If you do want to go with the combination of fluffy plus rigid, you need a solid air and vapor barrier at the interface. With rigid foam, this comes built in, with mineral wool you need to add one above your plywood deck.

      You would still have to watch the ratio as per the link above, so with 11 7/8 TJI that will be a LOT of rigid. If you can step your rafters down to 9.5 I-joist or even better 2x8, much more doable dense packed. You can stay with the larger I joists but than you need smaller batts that are pushed up against the deck.

      I would also check with GP if you can use the densdeck for a rooftop deck when installed over rigid mineral wool.

      I'm starting work on an EPD project and strugled with similar gutter detail. The one you show is pretty common from most EPD manufacturers. My solution is to have a drip edge mechanically fastened to the deck as per Bill's suggestion, the EPDM glued to this and wrapped over the edge. The gutter sits behind this drip edge. Similar to here:

      1. LawrenceMartin | | #5

        Thank you, Akos. You bring up several good points. I agree, I was overthinking it and making it way too complicated. We would like to be foam-free on this build, but I am thinking I prefer foam for this specific application. That detail you linked is very similar to one I did in my own house. My house had an open deck under the outside edge and the upper deck was covered so I just left off the gutter. I think I will try and talk him into a flash-and-fill using closed-cell foam and cellulose in the correct ratios. Thank you for the link.

        1. Expert Member
          Akos | | #7

          Generally for I would vote for designing SPF out of assemblies. If this is just a small area, a bit of flash and batt is definitely simpler and better approach.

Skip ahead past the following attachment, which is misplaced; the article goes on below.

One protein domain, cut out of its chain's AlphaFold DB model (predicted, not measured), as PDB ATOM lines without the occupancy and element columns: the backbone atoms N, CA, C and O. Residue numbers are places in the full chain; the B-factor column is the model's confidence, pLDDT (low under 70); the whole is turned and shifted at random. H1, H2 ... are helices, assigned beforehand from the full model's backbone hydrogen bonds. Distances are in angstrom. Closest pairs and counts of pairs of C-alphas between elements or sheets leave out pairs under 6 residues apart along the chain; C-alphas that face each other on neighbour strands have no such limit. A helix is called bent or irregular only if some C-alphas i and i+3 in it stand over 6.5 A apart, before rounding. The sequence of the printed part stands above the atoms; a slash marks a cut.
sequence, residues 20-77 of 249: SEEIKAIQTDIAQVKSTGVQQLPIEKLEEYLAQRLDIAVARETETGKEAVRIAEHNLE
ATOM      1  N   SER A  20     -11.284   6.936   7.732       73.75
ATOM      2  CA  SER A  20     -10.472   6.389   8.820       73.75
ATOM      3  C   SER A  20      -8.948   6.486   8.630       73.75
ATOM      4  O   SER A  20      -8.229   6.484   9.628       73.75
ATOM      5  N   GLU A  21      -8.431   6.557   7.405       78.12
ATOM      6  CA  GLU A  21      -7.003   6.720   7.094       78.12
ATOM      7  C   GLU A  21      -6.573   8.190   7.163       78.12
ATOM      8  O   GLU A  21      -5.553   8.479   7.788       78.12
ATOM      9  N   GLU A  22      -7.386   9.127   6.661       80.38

Rooftop decks attached to bedrooms are rarely used (I personally think they are useless for anything except to pass code), better option is to eliminate it or change it to a small Juliet. This would would make things a lot simpler/cheaper. Usually this is an argument that you won't win though.

          1. Expert Member
            MALCOLM TAYLOR | | #8


            I agree about the usefulness of those second floor decks accessed from bedrooms. They fall into the same category as balconies on most high-rises. Their main attribute is visual appeal.

  4. creativedestruction | | #6


    You should identify and detail an air barrier. Ideally this would occur at the structural roof deck beneath the mineral wool or foam to keep moisture from condensing on the underside of the EPDM. It needs to tie in continuously with the wall air barrier.

    1. Expert Member
      BILL WICHERS | | #9

      If the ratio of rigid foam to fluffy stuff is too far skewed towards fluffy stuff, the moisture will just condense on that secondary air barrier inside the insulation.

      Condensation occurs when moist air comes into contact with a surface or object that is at a temperature below the dew point of the moist air. That means you need to keep the first condensing surface above the likely dew point, and you need to put the air barrier at the warmest point to block warm, moist air from getting into the assembly well before it reaches anything cold enough for the moisture to condense out as condensation.